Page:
Bega Cheese climbed 4.78 per cent after reaffirming full-year guidance as
CEO Paul van Heerwaarden prepared to step down. Chief Operating Officer Pete Findlay will replace van Heerwaarden as chief of the dairy producer.
Tabcorp edged up 1.28 per cent on news revenue rebounded 18.7 per cent last quarter from a Covid-affected prior corresponding period. The group’s digital revenue market share increased to 24.7 per cent from 23.9 per cent in Q4 FY22.
Positive trading updates lifted miners Ramelius Resources and Mineral Resources. Ramelius gained 5.2 per cent after reaffirming full-year gold production guidance. Mineral Resources put on 3.4 per cent on news production volumes increased 8 per cent from the previous quarter.
The real estate investment trust sector rose for a third session as the cost of long-term borrowing continued to recede. The yield on ten-year Australian government bonds fell 11 basis points this morning, dropping under 4 per cent for the first time in a week..
Centuria Industrial REIT gained 3.39 per cent, Stockland 3.11 per cent and Goodman Group 2.54 per cent.
Aside from Goodman, the pick of the heavyweights this morning were gold miner Newcrest +1.73 per cent, pokie-maker Aristocrat Leisure +1.49 per cent and retail conglomerate Wesfarmers +1.14 per cent.
Medibank plunged 15.69 per cent after scrapping its growth forecast following a cyber-attack. The health insurer withdrew its FY23 outlook for policyholder growth, citing the “uncertain impact” of the attack. The firm expects earnings to take a hit of at least $25-$35 million as it deals with fallout from the incident.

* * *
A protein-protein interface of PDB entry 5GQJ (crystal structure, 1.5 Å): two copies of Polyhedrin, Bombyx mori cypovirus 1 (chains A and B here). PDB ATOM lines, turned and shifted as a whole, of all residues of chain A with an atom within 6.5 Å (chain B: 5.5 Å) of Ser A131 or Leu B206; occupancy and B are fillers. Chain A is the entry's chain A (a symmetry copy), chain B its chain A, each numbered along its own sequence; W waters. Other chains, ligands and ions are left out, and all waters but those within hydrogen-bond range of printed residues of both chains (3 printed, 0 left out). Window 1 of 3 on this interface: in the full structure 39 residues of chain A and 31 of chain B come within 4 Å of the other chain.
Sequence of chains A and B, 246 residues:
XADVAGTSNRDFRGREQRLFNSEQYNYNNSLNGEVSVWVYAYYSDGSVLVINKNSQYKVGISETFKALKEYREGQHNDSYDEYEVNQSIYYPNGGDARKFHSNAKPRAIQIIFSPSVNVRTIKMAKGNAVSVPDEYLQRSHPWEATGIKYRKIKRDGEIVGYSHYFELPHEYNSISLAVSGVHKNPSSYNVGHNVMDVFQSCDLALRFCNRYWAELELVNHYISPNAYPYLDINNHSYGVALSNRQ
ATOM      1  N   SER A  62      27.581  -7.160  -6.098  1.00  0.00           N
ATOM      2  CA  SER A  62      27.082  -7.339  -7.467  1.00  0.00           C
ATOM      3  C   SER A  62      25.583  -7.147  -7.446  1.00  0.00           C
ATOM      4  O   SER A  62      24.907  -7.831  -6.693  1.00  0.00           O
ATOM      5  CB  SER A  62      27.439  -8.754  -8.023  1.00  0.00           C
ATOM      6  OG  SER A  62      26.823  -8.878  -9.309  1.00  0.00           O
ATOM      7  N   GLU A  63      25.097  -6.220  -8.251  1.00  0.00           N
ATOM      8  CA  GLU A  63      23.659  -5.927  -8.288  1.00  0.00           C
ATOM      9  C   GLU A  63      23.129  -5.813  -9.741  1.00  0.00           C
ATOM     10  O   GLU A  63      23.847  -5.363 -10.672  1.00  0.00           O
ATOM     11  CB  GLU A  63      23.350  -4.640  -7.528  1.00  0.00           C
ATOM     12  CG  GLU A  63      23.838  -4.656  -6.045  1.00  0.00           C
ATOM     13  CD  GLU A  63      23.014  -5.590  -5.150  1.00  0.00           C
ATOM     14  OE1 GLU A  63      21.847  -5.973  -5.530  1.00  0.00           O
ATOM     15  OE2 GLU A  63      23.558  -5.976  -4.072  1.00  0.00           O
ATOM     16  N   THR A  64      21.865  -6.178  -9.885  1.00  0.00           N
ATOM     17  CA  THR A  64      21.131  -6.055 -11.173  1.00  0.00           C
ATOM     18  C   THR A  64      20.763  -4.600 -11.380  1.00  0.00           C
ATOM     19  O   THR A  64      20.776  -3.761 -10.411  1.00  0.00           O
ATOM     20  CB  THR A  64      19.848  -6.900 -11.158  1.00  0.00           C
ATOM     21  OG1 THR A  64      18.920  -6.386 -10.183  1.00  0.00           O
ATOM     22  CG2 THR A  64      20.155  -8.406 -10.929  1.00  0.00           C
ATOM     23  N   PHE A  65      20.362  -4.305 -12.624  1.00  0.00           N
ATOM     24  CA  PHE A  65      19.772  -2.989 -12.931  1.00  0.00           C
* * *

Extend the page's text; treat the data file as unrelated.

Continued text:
Supermarket Coles slipped 2.83 per cent as a 1.3 per cent lift in first-quarter sales was overshadowed by news price inflation climbed to 7.1 per cent from 4.3 per cent the previous quarter.
“Coles’ businesses are not immune to the inflationary cost pressures, including the impact from increased logistics and fuel costs, salary and wages and construction costs on capital expenditure projects,” the company said.
Rival Woolworths dropped 2.95 per cent on news Australian food sales declined 0.5 per cent in the first eight weeks of the fiscal year. New Zealand sales fell 1 per cent. Big W showed strong sales growth, expanding by almost 30 per cent.
Codan slumped 15.37 per cent on news African demand for metal detectors was unlikely to recover this fiscal year. Africa is the firm’s biggest client base. Global sales from the Minelab division were expected to fall to $70-$80 million this half from $138 million in the same period last year.
Hong Kong’s Hang Seng shed another 0.46 per cent during a mixed morning on Asian markets. The Asia Dow advanced 0.62 per cent. China’s Shanghai Composite inched up 0.04 per cent. Japan’s Nikkei put on 0.92 per cent.
Oil reversed overnight gains as falling US futures dented risk appetite. Brent crude retreated 99 US cents or almost 1.1 per cent to US$92.53 a barrel.
Gold dipped US$1.10 or 0.1 per cent to US$1,656.90 an ounce.
The dollar firmed 0.08 per cent to 63.89 US cents.